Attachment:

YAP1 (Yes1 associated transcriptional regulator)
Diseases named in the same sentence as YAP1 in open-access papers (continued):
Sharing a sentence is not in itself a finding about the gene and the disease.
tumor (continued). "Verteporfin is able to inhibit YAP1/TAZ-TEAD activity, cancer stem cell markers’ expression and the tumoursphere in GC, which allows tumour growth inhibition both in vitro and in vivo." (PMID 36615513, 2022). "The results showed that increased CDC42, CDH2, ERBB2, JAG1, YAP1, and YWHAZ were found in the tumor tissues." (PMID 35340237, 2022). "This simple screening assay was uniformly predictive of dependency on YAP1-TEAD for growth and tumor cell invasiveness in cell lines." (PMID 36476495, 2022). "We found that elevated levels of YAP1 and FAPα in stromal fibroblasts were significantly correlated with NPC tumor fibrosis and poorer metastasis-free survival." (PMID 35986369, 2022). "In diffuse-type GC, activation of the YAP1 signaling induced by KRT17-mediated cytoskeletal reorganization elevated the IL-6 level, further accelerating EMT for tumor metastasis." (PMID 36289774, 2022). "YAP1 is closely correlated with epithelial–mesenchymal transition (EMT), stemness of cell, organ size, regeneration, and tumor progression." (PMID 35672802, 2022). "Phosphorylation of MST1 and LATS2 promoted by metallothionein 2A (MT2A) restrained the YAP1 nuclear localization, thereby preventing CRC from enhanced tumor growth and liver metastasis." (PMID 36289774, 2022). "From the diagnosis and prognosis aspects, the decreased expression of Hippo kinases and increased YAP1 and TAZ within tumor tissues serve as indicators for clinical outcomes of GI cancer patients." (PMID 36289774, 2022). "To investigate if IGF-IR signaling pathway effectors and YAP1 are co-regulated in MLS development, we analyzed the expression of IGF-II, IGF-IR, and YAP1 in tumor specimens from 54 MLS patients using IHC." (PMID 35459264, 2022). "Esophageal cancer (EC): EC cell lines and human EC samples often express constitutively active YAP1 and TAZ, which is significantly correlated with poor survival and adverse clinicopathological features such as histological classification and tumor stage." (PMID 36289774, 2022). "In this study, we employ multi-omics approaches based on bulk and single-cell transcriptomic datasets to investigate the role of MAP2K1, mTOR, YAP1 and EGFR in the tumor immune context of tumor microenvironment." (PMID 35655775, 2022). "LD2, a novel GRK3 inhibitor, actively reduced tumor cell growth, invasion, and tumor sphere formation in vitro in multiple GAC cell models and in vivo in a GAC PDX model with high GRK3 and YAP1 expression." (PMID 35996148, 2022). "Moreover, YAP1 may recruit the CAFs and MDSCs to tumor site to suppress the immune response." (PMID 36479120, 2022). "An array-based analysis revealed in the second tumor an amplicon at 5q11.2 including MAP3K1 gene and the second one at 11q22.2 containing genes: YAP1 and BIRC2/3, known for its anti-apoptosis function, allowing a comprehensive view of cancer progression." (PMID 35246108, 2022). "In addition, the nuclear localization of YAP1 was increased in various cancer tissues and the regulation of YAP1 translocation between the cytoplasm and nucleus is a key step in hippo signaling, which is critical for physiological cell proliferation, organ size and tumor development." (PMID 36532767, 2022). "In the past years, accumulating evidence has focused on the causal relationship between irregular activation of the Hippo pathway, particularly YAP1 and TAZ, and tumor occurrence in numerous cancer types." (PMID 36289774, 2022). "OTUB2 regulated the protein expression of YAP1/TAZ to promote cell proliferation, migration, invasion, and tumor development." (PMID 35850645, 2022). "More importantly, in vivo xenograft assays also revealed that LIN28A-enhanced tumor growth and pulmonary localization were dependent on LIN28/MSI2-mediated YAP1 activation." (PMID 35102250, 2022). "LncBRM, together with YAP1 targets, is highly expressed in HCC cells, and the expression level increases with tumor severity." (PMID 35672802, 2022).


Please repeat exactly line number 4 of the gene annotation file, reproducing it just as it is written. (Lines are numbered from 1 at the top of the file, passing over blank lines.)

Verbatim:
tumor (continued). "Verteporfin is able to inhibit YAP1/TAZ-TEAD activity, cancer stem cell markers’ expression and the tumoursphere in GC, which allows tumour growth inhibition both in vitro and in vivo." (PMID 36615513, 2022). "The results showed that increased CDC42, CDH2, ERBB2, JAG1, YAP1, and YWHAZ were found in the tumor tissues." (PMID 35340237, 2022). "This simple screening assay was uniformly predictive of dependency on YAP1-TEAD for growth and tumor cell invasiveness in cell lines." (PMID 36476495, 2022). "We found that elevated levels of YAP1 and FAPα in stromal fibroblasts were significantly correlated with NPC tumor fibrosis and poorer metastasis-free survival." (PMID 35986369, 2022). "In diffuse-type GC, activation of the YAP1 signaling induced by KRT17-mediated cytoskeletal reorganization elevated the IL-6 level, further accelerating EMT for tumor metastasis." (PMID 36289774, 2022). "YAP1 is closely correlated with epithelial–mesenchymal transition (EMT), stemness of cell, organ size, regeneration, and tumor progression." (PMID 35672802, 2022). "Phosphorylation of MST1 and LATS2 promoted by metallothionein 2A (MT2A) restrained the YAP1 nuclear localization, thereby preventing CRC from enhanced tumor growth and liver metastasis." (PMID 36289774, 2022). "From the diagnosis and prognosis aspects, the decreased expression of Hippo kinases and increased YAP1 and TAZ within tumor tissues serve as indicators for clinical outcomes of GI cancer patients." (PMID 36289774, 2022). "To investigate if IGF-IR signaling pathway effectors and YAP1 are co-regulated in MLS development, we analyzed the expression of IGF-II, IGF-IR, and YAP1 in tumor specimens from 54 MLS patients using IHC." (PMID 35459264, 2022). "Esophageal cancer (EC): EC cell lines and human EC samples often express constitutively active YAP1 and TAZ, which is significantly correlated with poor survival and adverse clinicopathological features such as histological classification and tumor stage." (PMID 36289774, 2022). "In this study, we employ multi-omics approaches based on bulk and single-cell transcriptomic datasets to investigate the role of MAP2K1, mTOR, YAP1 and EGFR in the tumor immune context of tumor microenvironment." (PMID 35655775, 2022). "LD2, a novel GRK3 inhibitor, actively reduced tumor cell growth, invasion, and tumor sphere formation in vitro in multiple GAC cell models and in vivo in a GAC PDX model with high GRK3 and YAP1 expression." (PMID 35996148, 2022). "Moreover, YAP1 may recruit the CAFs and MDSCs to tumor site to suppress the immune response." (PMID 36479120, 2022). "An array-based analysis revealed in the second tumor an amplicon at 5q11.2 including MAP3K1 gene and the second one at 11q22.2 containing genes: YAP1 and BIRC2/3, known for its anti-apoptosis function, allowing a comprehensive view of cancer progression." (PMID 35246108, 2022). "In addition, the nuclear localization of YAP1 was increased in various cancer tissues and the regulation of YAP1 translocation between the cytoplasm and nucleus is a key step in hippo signaling, which is critical for physiological cell proliferation, organ size and tumor development." (PMID 36532767, 2022). "In the past years, accumulating evidence has focused on the causal relationship between irregular activation of the Hippo pathway, particularly YAP1 and TAZ, and tumor occurrence in numerous cancer types." (PMID 36289774, 2022). "OTUB2 regulated the protein expression of YAP1/TAZ to promote cell proliferation, migration, invasion, and tumor development." (PMID 35850645, 2022). "More importantly, in vivo xenograft assays also revealed that LIN28A-enhanced tumor growth and pulmonary localization were dependent on LIN28/MSI2-mediated YAP1 activation." (PMID 35102250, 2022). "LncBRM, together with YAP1 targets, is highly expressed in HCC cells, and the expression level increases with tumor severity." (PMID 35672802, 2022).